Monday, April 30, 2007

Grantham and Faber on bubbles

Jeremy Grantham's latest commentary to investors at GMO seems to stress the bubble-like atmosphere that's enveloped asset markets across the globe; at least that's what we hear from a number of sources, including John Mauldin and Barry Ritholtz (who might have actually read the thing).

Meanwhile, I can't help but notice that Grantham's observations sound a lot like what we heard from Marc Faber earlier in the year, and as far back as 2006. Let's compare.

Here's Mauldin quoting Grantham:

Grantham says we are now seeing the first worldwide bubble in history covering all asset classes.
"'Everything is in bubble territory,' he says. 'Everything. The bursting of this bubble will be across all countries and all assets.'
"'From Indian antiquities to modern Chinese art,' he wrote in a letter to clients this week following a six-week world tour, 'from land in Panama to Mayfair; from forestry, infrastructure and the junkiest bonds to mundane blue chips; it's bubble time!'

Here's Marc Faber making the same point to Bloomberg earlier in the year, while talking about the easy money conditions that helped bring about the uniform rise in asset markets worldwide:

"Well, I think that the Fed, since June 2004, has increased the Fed Funds rate from 1 percent to 5.25 percent. But money hasn't been tight, because the definition of tight money is that credit/debt...credit market volume, or the debt growth, slows down considerably. That is tight money.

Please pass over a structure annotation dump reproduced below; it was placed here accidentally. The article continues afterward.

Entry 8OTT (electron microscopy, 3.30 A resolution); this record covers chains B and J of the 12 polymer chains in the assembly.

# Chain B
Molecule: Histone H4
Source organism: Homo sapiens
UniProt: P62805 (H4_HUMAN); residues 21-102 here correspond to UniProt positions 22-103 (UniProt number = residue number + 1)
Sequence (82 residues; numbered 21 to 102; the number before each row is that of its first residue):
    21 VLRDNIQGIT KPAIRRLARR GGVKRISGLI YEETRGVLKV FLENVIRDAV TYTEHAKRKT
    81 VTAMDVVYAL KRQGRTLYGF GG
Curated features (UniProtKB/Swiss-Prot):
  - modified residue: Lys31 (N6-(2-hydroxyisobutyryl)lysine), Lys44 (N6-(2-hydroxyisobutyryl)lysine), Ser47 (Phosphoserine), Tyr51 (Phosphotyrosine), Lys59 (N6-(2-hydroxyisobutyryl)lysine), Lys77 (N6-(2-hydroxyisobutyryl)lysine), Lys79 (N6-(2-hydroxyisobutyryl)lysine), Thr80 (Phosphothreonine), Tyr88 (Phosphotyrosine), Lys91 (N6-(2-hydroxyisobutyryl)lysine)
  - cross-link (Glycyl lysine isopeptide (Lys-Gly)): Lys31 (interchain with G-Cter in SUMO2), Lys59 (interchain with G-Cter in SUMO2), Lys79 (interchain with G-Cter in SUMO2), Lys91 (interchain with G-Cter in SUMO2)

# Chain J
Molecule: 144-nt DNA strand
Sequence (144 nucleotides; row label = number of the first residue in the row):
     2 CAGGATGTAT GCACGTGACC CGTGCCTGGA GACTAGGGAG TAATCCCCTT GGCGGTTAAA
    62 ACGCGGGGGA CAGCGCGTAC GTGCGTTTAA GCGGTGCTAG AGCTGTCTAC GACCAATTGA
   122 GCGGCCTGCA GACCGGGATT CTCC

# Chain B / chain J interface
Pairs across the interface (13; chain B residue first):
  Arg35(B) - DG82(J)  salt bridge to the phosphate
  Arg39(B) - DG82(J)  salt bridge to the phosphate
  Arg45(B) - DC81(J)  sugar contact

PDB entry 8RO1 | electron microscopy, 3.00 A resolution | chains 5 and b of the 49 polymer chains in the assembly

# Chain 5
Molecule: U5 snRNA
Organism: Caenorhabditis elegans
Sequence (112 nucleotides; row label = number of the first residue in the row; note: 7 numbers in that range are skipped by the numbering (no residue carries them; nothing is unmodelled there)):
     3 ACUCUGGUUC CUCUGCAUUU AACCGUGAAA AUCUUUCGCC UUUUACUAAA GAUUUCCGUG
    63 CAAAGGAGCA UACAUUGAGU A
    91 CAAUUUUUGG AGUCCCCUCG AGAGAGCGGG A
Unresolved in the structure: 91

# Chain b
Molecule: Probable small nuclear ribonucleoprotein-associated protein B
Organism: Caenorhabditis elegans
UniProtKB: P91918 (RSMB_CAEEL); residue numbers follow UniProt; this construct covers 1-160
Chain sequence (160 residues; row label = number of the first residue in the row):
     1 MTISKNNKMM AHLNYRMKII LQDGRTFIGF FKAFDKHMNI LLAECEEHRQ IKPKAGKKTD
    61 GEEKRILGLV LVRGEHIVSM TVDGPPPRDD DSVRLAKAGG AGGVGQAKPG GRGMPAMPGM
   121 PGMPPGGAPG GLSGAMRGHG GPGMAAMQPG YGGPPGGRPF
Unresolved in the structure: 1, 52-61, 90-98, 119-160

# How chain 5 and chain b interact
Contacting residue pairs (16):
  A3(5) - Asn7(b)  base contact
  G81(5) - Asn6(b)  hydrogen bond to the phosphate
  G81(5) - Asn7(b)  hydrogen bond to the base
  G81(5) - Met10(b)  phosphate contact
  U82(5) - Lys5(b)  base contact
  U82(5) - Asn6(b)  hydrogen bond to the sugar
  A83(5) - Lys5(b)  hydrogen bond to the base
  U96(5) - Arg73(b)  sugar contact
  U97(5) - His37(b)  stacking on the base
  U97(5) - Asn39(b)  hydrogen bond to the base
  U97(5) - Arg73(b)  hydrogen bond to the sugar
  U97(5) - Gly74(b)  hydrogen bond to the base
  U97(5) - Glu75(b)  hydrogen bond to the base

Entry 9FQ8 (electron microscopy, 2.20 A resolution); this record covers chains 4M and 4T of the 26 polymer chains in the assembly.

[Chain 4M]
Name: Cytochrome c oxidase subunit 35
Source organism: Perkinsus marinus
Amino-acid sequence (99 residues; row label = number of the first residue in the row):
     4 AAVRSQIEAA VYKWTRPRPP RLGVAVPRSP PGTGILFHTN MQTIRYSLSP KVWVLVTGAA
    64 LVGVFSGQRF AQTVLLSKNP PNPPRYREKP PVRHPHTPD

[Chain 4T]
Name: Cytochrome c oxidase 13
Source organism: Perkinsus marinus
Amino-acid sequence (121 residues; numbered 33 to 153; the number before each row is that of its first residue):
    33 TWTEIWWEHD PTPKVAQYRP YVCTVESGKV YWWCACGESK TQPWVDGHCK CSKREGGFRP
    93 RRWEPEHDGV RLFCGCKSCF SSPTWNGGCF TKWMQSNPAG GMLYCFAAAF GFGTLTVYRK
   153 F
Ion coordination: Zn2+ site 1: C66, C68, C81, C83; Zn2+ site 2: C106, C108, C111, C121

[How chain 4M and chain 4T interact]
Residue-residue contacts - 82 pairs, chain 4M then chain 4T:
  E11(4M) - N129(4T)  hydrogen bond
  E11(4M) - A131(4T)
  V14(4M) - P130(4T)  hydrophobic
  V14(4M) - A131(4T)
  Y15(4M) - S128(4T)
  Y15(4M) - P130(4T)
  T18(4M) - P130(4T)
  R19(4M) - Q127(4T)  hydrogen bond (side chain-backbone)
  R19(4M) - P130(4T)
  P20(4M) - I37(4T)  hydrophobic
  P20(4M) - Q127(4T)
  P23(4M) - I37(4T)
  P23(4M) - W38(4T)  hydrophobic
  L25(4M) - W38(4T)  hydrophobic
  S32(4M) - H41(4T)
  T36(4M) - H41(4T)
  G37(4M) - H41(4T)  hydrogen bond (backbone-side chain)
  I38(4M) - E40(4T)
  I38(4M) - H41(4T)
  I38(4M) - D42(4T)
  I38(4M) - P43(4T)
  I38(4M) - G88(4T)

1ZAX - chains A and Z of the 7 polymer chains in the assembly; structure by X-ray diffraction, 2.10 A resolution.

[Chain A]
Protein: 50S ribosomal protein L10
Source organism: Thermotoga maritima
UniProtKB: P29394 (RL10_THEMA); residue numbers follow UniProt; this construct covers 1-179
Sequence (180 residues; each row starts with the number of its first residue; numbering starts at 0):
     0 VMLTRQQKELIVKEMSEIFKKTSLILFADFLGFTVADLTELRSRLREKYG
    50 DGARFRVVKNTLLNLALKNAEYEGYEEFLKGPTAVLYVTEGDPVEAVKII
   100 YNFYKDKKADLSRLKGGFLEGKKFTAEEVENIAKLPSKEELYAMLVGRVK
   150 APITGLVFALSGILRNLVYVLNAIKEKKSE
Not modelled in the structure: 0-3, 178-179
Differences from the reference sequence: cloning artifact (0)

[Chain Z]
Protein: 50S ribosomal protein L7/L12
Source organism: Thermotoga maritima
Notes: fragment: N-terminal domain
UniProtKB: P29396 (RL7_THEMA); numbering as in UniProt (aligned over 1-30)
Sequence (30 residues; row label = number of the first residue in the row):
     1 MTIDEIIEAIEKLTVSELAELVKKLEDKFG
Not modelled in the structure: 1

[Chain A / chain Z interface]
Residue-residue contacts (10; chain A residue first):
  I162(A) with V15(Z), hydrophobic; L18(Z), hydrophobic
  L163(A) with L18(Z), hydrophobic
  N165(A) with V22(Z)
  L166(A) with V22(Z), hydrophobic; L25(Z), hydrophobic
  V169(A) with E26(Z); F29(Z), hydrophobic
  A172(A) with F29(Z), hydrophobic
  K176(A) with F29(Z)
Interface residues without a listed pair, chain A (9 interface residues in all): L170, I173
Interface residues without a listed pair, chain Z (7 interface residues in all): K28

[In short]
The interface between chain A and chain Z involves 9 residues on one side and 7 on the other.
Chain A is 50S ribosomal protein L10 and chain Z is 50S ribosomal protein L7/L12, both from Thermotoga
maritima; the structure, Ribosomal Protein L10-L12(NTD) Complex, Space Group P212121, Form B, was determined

And believe me, when you have tight money the art market doesn't go up by 27 percent like in the US last year. And you don't see new highs in stocks, and you don't see new highs in asset markets like commodities and real estate..."

Since we are fans of both Grantham and Faber, let's just say that great minds think alike (or may at least be influenced by one another).

Update: Link to Grantham's commentary has been updated. You (and I) may now read a full reproduction of, "It's Everywhere, In Everything: The First Truly Global Bubble", courtesy of John Mauldin's Outside The Box e-letter.